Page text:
Tuesday, June 26, 2012

Asperity, Austerity, and Control: Huxley, Orwell, and 1984

Neil Postman's Amusing Ourselves to Death begins with a TV-style teaser. He was invited to speak at the 1984 Frankfurt Book Fair, whose theme was Orwell's “1984.” He argued that Orwell had gotten it all wrong by predicting a small group seizing power and imposing its will on the rest in a conspiratorial replica of fascist/Stalinist methods. Instead, he argued that the real prophet had been Aldous Huxley, whose Brave New World had people sedating themselves into oblivion. That, he felt, was how the future had unfolded in the thirty-five years since 1984, and the drug, the Soma that the free world embraced in lieu of thought, was television. Neil Postman's book has a great many interesting observations and provocative statements, but his headline was as commercial and undeveloped as anything he would discuss in media.

Let us start with 1984 and dismiss some canards. First, the book was not a prophecy any more than Animal Farm was a story about animals. Reverse the last two numbers, and “1984” becomes “1948,” the time of Austerity. The BBC had already been nicknamed “Big Brother” by Eric Blair/George Orwell when he was working for it during the war, primarily for its paternal, familial comfort. Its cooperation with wartime intelligence and the government in general made Blair see its omnipresence in a dualistic light, as both friend and overseer. In other words, big brother BBC had become a necessary and willing daily adjunct for the people because of its news and entertainment, and then, later, as its ability to condense and control information had become clear (when things were not true until on the BBC), it had been co-opted by government. What Blair saw was the way that an accidentally and exigently, even demotically, assembled network could become indispensable and, once trusted, once indispensable, become an entertaining Pravda.

Postman would argue that commercial television gets a pass into the home for entertainment and then, by its ability to trivialize, flatten, and control, and its desperation to entertain in order to keep its welcome, becomes a medium of denial and repression. In short, Postman's critique of television is the same as Orwell's “Big Brother,” except that Orwell seemingly never discussed the pleasures of Big Brother, and television in the United States was decentralized. These differences are somewhat illusory, however. The BBC war service had been put together from voices of opposition and ministry, with a tumult that ended up becoming Babel-like and then calmly paternal (or avuncular), while American broadcasting's putative competition maintained the tumult but competed away the innovations and experiments, resulting in a uniformly 'safe' product that Postman would regard as reductive.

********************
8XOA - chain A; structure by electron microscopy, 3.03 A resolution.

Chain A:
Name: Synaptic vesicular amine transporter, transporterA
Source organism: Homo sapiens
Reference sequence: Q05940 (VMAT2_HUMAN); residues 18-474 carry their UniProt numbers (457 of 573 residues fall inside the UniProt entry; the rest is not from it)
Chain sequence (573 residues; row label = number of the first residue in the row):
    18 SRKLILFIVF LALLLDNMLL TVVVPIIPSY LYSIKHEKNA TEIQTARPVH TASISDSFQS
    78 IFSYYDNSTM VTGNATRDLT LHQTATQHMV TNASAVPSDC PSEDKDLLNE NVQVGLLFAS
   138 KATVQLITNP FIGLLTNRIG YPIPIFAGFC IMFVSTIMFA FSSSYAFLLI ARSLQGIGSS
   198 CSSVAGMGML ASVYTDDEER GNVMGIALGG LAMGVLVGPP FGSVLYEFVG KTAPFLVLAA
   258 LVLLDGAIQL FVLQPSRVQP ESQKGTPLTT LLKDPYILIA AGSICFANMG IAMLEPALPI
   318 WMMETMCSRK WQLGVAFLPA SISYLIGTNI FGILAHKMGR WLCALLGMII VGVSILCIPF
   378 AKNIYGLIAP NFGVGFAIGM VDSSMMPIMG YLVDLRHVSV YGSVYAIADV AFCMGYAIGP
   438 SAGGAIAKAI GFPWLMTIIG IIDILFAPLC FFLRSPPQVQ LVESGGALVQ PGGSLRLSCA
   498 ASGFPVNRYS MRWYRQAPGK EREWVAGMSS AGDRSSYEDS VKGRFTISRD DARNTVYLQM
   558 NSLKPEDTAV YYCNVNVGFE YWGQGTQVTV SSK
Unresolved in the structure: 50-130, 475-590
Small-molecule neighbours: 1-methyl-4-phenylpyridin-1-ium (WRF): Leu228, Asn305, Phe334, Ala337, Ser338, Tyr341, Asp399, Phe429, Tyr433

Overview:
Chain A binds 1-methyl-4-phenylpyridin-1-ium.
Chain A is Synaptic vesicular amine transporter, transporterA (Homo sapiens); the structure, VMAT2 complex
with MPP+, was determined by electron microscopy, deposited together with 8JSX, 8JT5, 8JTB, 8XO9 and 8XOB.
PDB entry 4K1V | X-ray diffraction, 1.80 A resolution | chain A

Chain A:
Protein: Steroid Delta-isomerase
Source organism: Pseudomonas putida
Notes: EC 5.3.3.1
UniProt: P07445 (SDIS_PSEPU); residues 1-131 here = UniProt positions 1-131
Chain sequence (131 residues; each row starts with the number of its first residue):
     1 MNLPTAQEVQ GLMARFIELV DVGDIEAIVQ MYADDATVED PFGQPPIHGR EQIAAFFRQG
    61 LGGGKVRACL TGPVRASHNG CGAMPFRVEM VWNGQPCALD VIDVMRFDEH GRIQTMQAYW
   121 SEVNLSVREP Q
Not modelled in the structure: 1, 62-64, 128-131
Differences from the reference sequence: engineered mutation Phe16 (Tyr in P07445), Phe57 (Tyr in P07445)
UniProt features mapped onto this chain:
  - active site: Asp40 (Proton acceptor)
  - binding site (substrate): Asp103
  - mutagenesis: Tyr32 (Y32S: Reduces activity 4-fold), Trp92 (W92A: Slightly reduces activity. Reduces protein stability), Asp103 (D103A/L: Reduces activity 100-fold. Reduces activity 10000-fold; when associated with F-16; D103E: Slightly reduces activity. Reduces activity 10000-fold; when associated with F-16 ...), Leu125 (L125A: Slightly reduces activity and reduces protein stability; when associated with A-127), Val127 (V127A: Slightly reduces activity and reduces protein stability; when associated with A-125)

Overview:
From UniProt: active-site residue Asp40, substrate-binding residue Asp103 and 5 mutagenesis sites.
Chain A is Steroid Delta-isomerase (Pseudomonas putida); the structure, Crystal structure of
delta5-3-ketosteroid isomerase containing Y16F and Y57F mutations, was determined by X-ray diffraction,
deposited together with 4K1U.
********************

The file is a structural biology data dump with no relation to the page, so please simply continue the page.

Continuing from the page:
What sets 1984 off from other dystopian works is its economic criticism and analysis. The characters in that world are always hungry, always looking for material goods. This is because their nation is always and eternally on a “war footing.” In the real world, Blair did not need to say that the government was always paying down debt before investing in growth. The difference between 1948 and 1984 was that one kept using the debt of the war to rationalize public harm, and the other merely literalized that into a perpetual war economy. This keeps Orwell's novel a generalized economic and political diagnosis rather than a satire.

In 1948, not only was there rubble in the streets, but the economy was shattered, and the nation was paying off all the generous lend-lease. Taxes were high, expenditures low, and the message on the BBC was that wartime food rationing would have to continue – that nylon, meat, steel, rubber, and all sorts of things would have to be carefully controlled for the common good. The wealthy, curiously, seemed to remain wealthy. (Orwell wrote in his war diary that rationing meant the selling of zoo animals, but, meanwhile, two thousand race horses were being kept just fine and eating as much per day as a division of men apiece.) Politicians, however, boasted of the progress they were making, whenever they sought re-election. Blair saw beneath this situation a possible reconfiguration of capitalism and state power. He saw how the authority of the state could use emergency to perpetuate control, how it could lavish money on militarism and starve the people, so long as there was always an existential threat. He saw a new fascism that had nothing to do with capitalism or socialism. Instead of “Hail, war!” his new group would say, “Hail war state, regardless.” He saw The Writings of Immanuel Goldstein.